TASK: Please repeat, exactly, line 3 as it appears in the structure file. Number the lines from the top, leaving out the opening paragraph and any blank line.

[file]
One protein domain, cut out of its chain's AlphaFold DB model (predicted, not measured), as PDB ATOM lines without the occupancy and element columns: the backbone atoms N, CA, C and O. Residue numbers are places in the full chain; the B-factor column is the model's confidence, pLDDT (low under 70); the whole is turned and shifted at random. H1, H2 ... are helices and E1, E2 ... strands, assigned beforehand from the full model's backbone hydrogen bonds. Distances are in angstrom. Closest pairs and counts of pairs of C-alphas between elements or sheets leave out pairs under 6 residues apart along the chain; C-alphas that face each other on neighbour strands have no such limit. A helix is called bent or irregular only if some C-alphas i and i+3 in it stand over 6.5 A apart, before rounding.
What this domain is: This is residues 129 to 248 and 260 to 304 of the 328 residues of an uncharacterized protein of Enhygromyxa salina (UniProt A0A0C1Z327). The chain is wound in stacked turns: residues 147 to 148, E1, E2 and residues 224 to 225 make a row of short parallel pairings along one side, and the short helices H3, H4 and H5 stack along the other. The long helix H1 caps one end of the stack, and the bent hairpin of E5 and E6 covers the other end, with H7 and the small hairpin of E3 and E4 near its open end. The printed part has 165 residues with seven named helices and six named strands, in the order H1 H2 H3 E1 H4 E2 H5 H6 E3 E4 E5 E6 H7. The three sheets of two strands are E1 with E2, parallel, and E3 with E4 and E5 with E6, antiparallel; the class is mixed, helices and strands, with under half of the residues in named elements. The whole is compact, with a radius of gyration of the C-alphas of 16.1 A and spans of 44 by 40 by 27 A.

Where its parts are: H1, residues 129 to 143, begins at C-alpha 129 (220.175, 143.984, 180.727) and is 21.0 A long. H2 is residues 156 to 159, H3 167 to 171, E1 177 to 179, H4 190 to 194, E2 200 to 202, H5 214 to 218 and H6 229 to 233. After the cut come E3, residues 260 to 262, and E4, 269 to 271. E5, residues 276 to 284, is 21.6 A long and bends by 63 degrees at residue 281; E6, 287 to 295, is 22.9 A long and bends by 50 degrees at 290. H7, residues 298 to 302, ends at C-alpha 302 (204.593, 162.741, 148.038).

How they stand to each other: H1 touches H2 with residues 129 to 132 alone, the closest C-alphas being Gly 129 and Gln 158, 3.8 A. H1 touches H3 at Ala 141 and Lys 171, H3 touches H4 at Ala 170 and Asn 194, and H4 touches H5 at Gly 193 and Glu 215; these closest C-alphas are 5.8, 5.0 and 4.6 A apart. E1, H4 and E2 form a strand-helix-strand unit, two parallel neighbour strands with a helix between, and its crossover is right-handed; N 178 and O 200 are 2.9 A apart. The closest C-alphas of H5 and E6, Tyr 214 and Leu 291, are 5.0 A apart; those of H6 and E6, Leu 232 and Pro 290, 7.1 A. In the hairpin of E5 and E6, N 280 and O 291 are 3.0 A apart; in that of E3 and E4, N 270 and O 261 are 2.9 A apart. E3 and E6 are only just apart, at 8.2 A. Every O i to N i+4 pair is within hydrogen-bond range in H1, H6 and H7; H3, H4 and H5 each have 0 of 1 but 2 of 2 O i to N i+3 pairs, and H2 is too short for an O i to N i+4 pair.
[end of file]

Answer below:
How they stand to each other: H1 touches H2 with residues 129 to 132 alone, the closest C-alphas being Gly 129 and Gln 158, 3.8 A. H1 touches H3 at Ala 141 and Lys 171, H3 touches H4 at Ala 170 and Asn 194, and H4 touches H5 at Gly 193 and Glu 215; these closest C-alphas are 5.8, 5.0 and 4.6 A apart. E1, H4 and E2 form a strand-helix-strand unit, two parallel neighbour strands with a helix between, and its crossover is right-handed; N 178 and O 200 are 2.9 A apart. The closest C-alphas of H5 and E6, Tyr 214 and Leu 291, are 5.0 A apart; those of H6 and E6, Leu 232 and Pro 290, 7.1 A. In the hairpin of E5 and E6, N 280 and O 291 are 3.0 A apart; in that of E3 and E4, N 270 and O 261 are 2.9 A apart. E3 and E6 are only just apart, at 8.2 A. Every O i to N i+4 pair is within hydrogen-bond range in H1, H6 and H7; H3, H4 and H5 each have 0 of 1 but 2 of 2 O i to N i+3 pairs, and H2 is too short for an O i to N i+4 pair.